Verbal and visual humor abound.

MOM, THERE'S A BEAR AT THE DOOR

A bear, a mother, and her child have lively two-way conversations.

Endpapers set a humorous tone with their depiction of bear tracks on an old-fashioned tiled floor. Readers then meet a big bear trying to hide behind a tree. They are invited to share in his escapade as he is next seen in an apartment house. Quiet, he signals, and the deadpan fun continues. A child, dialogue in black, announces that “there’s a bear at the door!” Mom answers, her dialogue in red, “But we live on the eleventh floor!” “That’s why he’s there,” says the child. (Duh.) The verbal mayhem continues as logic is stretched. The bear takes the bus and yes, he has a ticket, because how else could he board the bus? He is on their floor because he wants to see the sea. He can’t do that in the forest where he lives, which is why he has to look out their window. His objective met, he enjoys Black Forest cake, and then the bear and the child, properly helmeted, bus and bicycle back to the forest to enjoy a cozy nap. Lipan’s text, translated from German, recalls the rhythmic cadences of Remy Charlip’s classic Fortunately. Olten’s colorful, full-bleed artwork with reds and greens predominating imbues the characters with barrelfuls of personality.

Verbal and visual humor abound. (Picture book. 4-7)

Pub Date: Feb. 1, 2016

ISBN: 978-0-8028-5460-5

Page Count: 34

Publisher: Eerdmans

Review Posted Online: Dec. 8, 2015

Kirkus Reviews Issue: Dec. 15, 2015

Did you like this book?

No Comments Yet

Hee haw.

Reader Votes

  • Readers Vote
  • 12

Our Verdict

  • Our Verdict
  • GET IT

  • IndieBound Bestseller

THE WONKY DONKEY

The print version of a knee-slapping cumulative ditty.

In the song, Smith meets a donkey on the road. It is three-legged, and so a “wonky donkey” that, on further examination, has but one eye and so is a “winky wonky donkey” with a taste for country music and therefore a “honky-tonky winky wonky donkey,” and so on to a final characterization as a “spunky hanky-panky cranky stinky-dinky lanky honky-tonky winky wonky donkey.” A free musical recording (of this version, anyway—the author’s website hints at an adults-only version of the song) is available from the publisher and elsewhere online. Even though the book has no included soundtrack, the sly, high-spirited, eye patch–sporting donkey that grins, winks, farts, and clumps its way through the song on a prosthetic metal hoof in Cowley’s informal watercolors supplies comical visual flourishes for the silly wordplay. Look for ready guffaws from young audiences, whether read or sung, though those attuned to disability stereotypes may find themselves wincing instead or as well.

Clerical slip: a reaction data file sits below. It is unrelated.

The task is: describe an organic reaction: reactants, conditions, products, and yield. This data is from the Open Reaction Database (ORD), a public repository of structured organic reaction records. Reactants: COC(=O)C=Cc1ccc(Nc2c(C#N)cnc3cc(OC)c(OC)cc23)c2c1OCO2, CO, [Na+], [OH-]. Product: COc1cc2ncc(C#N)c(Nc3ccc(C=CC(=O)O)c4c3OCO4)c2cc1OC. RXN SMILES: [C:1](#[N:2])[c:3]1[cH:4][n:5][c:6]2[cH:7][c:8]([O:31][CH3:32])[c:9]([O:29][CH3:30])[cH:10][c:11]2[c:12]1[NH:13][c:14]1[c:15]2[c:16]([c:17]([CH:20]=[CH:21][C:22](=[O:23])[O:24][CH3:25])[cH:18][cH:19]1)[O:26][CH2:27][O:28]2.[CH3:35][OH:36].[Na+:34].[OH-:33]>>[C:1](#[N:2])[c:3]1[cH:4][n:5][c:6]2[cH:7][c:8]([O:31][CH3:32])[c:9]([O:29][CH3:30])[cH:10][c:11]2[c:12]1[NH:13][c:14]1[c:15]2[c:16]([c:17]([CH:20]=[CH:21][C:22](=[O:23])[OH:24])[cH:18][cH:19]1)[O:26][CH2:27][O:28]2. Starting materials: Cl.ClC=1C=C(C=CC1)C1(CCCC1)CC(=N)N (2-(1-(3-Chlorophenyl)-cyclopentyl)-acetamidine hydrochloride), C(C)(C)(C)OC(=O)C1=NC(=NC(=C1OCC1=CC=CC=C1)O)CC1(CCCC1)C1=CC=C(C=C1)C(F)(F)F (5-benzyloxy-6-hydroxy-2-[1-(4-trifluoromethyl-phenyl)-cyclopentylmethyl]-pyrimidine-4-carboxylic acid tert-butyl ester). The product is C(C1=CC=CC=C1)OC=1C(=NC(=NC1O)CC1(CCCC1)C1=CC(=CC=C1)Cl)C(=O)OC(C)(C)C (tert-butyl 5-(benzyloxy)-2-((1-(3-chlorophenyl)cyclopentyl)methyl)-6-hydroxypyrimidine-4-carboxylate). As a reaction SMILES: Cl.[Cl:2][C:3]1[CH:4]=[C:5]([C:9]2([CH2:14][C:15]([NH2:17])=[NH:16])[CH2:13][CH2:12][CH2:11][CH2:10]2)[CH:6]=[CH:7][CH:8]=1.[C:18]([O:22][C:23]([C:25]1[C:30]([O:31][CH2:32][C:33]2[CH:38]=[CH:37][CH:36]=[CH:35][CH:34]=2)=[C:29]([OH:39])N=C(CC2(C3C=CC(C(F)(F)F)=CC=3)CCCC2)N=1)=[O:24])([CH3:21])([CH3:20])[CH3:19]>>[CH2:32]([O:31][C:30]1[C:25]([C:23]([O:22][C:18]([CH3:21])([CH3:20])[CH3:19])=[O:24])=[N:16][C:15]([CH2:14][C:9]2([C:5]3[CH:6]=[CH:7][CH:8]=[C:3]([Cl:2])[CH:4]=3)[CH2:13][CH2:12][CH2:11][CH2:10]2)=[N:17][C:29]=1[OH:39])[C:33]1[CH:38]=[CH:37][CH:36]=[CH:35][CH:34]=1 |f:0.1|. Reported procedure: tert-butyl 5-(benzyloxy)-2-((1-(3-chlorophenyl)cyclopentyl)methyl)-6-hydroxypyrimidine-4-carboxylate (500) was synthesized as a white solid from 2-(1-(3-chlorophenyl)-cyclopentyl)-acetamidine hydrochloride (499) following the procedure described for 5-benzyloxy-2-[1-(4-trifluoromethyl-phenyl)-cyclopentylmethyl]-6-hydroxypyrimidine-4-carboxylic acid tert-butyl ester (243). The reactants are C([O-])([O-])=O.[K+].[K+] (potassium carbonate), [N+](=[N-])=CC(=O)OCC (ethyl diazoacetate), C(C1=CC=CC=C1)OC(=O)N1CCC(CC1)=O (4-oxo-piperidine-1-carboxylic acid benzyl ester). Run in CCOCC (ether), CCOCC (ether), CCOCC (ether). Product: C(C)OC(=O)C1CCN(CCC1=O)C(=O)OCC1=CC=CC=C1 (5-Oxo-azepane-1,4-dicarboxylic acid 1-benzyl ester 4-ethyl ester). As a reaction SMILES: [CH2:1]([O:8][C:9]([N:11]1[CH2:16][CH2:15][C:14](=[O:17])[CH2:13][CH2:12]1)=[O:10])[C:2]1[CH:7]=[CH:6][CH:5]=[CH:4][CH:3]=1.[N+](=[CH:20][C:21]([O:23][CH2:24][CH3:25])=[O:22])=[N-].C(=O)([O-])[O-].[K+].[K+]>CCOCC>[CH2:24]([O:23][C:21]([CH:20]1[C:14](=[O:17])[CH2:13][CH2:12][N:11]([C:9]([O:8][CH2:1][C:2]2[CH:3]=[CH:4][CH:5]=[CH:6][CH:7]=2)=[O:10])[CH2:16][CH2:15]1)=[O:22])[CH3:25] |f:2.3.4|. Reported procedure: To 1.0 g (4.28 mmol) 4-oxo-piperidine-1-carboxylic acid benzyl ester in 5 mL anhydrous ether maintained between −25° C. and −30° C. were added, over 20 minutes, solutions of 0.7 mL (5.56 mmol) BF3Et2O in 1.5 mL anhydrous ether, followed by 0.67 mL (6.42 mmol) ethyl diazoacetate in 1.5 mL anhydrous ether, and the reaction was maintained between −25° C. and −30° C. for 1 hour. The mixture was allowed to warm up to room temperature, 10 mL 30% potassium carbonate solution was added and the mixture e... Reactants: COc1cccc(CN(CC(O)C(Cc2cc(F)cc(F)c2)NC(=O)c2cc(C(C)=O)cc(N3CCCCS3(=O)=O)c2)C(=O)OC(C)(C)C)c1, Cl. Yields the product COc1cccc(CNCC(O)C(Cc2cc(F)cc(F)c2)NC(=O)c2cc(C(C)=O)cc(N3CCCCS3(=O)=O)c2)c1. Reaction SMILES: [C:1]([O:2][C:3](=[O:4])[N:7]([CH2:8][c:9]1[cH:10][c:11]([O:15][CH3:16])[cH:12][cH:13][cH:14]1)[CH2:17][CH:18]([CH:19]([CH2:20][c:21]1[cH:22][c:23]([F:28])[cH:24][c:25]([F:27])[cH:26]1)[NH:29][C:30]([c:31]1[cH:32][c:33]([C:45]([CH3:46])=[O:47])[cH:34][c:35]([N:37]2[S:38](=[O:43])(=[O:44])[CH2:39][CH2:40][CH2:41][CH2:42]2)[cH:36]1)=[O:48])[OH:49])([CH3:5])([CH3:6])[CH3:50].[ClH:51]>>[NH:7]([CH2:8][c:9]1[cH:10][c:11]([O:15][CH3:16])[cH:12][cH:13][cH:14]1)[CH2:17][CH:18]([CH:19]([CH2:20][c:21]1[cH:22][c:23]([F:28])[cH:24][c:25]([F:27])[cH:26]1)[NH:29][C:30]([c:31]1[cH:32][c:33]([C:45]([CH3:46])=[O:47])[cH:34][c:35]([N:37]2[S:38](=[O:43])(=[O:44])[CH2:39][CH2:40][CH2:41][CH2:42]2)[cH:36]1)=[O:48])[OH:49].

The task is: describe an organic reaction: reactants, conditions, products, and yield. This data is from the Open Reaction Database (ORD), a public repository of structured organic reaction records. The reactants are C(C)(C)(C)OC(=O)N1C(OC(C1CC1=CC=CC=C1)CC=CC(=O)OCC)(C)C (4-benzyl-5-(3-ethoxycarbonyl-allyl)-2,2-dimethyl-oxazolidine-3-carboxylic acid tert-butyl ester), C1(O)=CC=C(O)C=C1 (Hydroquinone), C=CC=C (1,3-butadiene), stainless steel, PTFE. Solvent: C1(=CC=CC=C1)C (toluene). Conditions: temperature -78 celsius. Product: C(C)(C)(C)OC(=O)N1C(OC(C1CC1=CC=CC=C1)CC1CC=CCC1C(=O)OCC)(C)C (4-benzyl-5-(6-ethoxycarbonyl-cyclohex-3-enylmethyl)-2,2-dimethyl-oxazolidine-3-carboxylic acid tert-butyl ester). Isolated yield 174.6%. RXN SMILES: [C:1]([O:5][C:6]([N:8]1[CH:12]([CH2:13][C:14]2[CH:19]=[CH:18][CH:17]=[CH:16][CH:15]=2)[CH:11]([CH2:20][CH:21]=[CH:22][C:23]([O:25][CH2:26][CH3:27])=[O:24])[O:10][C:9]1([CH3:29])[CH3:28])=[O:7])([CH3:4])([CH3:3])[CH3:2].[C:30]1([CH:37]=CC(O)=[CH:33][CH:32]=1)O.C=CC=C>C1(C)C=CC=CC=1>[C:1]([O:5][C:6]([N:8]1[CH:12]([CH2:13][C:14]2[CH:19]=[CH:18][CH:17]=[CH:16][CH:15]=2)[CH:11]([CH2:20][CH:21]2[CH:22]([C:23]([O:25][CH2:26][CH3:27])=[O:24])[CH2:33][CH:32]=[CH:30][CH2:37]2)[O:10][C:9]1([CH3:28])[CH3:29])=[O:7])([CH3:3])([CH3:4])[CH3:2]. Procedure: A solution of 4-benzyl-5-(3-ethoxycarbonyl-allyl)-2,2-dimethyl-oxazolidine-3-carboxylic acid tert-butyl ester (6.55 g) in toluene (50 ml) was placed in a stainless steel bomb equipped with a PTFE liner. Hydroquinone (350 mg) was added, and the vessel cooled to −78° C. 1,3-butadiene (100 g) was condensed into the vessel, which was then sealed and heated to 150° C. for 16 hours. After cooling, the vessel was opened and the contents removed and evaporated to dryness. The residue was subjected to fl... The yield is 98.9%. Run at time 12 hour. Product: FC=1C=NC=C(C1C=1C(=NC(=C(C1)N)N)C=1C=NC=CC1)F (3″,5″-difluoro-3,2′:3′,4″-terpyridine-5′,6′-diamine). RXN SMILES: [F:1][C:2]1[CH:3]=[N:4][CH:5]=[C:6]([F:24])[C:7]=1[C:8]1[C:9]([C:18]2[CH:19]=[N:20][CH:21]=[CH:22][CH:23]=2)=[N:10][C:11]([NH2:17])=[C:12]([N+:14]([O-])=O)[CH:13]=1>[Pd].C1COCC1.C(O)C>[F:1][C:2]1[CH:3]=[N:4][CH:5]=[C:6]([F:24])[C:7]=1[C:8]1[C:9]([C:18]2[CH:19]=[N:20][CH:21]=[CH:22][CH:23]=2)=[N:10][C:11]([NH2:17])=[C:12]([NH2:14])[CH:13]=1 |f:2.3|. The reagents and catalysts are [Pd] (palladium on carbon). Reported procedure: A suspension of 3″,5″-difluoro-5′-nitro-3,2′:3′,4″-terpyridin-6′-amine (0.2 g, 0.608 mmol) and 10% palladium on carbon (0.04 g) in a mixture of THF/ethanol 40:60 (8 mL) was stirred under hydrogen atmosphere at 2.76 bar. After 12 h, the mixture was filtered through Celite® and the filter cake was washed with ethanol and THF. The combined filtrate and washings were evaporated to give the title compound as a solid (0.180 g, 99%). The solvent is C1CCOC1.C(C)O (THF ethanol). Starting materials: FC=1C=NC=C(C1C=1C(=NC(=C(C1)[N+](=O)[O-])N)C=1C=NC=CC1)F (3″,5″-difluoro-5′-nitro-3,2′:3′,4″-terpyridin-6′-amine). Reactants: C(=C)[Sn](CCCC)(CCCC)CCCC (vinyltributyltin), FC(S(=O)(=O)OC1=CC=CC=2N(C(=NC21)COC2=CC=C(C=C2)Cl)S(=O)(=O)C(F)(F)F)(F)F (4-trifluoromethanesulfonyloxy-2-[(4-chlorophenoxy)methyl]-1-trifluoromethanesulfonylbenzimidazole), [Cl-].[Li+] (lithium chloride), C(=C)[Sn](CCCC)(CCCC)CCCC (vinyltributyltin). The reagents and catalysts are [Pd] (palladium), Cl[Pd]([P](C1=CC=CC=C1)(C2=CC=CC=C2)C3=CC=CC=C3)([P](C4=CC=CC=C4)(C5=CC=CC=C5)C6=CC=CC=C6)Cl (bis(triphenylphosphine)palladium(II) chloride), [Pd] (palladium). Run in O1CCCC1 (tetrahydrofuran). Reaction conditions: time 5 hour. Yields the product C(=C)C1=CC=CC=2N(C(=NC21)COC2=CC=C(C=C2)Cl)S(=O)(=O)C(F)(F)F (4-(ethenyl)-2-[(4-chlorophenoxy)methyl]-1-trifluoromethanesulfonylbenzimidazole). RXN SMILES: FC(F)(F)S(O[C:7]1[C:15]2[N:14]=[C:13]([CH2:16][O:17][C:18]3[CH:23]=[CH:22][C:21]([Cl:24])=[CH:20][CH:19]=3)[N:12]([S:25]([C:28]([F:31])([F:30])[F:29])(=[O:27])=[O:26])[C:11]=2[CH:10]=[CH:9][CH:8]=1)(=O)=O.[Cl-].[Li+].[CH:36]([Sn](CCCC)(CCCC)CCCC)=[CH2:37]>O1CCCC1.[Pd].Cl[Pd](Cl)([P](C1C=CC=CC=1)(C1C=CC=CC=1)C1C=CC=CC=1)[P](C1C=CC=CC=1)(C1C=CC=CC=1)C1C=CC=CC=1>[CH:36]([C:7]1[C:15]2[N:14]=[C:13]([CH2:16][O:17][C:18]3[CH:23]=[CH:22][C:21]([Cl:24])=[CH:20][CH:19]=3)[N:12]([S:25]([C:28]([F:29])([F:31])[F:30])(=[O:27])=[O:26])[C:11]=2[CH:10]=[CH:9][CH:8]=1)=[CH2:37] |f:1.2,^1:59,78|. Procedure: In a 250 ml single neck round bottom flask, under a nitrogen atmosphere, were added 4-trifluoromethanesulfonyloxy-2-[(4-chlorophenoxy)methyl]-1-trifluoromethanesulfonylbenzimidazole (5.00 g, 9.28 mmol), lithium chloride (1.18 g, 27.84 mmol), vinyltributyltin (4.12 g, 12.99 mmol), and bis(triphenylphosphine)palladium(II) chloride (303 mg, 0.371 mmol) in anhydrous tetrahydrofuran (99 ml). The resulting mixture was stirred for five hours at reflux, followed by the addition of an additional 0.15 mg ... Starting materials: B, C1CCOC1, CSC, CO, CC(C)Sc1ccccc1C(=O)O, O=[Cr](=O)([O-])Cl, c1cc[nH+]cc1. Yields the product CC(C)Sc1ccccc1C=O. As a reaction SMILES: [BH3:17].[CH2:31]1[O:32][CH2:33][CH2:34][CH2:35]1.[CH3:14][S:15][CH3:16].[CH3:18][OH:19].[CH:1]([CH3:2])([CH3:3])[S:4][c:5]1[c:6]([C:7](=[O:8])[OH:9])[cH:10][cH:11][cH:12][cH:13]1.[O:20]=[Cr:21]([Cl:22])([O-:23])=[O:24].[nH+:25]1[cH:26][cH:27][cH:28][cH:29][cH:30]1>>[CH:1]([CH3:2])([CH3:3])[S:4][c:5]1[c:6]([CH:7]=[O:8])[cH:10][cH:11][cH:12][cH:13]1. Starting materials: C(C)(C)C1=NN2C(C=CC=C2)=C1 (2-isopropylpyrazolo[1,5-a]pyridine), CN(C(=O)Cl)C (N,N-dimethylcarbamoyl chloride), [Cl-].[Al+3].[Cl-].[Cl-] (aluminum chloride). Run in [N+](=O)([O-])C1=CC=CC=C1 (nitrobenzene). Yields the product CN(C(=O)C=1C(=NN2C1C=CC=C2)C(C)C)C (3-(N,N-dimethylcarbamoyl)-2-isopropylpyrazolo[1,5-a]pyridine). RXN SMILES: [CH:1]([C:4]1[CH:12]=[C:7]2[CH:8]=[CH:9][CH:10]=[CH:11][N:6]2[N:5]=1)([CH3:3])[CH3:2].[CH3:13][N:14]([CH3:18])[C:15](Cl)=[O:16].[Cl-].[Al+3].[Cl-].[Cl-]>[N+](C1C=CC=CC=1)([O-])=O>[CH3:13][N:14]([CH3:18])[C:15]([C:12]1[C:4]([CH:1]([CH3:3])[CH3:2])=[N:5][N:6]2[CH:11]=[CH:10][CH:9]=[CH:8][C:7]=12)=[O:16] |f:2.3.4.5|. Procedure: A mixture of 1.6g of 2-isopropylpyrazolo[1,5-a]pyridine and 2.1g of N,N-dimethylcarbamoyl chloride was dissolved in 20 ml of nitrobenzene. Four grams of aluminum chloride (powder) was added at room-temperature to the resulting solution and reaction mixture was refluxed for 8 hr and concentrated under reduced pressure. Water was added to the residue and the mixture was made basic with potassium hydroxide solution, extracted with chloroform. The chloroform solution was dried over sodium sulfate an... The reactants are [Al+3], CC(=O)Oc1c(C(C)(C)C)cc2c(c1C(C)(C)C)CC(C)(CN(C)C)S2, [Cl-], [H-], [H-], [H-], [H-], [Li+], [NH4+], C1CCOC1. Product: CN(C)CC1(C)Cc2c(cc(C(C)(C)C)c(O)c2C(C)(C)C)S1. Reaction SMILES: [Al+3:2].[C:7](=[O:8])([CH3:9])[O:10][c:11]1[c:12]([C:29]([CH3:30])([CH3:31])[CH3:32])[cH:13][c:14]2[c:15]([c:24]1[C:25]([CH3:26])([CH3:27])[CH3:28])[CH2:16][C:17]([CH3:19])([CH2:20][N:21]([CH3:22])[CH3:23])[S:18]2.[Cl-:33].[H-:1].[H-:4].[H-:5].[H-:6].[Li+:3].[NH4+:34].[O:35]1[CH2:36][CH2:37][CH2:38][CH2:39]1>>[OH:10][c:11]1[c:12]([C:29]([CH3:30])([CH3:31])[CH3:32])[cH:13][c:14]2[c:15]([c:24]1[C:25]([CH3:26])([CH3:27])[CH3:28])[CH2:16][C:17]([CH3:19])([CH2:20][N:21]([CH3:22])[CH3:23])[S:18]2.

Hee haw. (Picture book. 5-7)

Pub Date: May 1, 2010

ISBN: 978-0-545-26124-1

Page Count: 26

Publisher: Scholastic

Review Posted Online: Dec. 29, 2018

Did you like this book?

Feels like a retread—it may be time to put this series to bed.

YOU DON'T WANT A DRAGON!

If you thought having a unicorn as a pet was hard, you haven’t seen anything until you’ve tried owning a dragon.

The young protagonist of You Don’t Want a Unicorn! (2017) is back, and they clearly haven’t learned their lesson. Now they’ve wished for a pet dragon. As the intrusive narrator is quick to point out, everything about it seems fun at the beginning. However, it’s not long before the doglike dragon starts chasing squirrels, drooling, pooping (ever wondered where charcoal comes from?), scooting its butt across the floor (leaving fire and flames behind), and more. By now, the dragon has grown too huge to keep, so the child (who appears white and also to live alone) wishes it away and settles for a cute little hamster instead. A perfect pet…until it finds a stray magical cupcake. Simple cartoon art and a surfeit of jokes about defecation suggest this book will find an appreciative audience. The dragon/dog equivalences are cute on an initial read, but they may not be strong enough to convince anyone to return. Moreover, a surprising amount of the plot hinges on having read the previous book in this series (it’s the only way readers will know that cupcakes are unicorn poop).

Feels like a retread—it may be time to put this series to bed. (Picture book. 4-7)

Pub Date: June 9, 2020

ISBN: 978-0-316-53580-9

Page Count: 40

Publisher: Little, Brown

Review Posted Online: Feb. 26, 2020

Kirkus Reviews Issue: March 15, 2020

Did you like this book?

No Comments Yet
more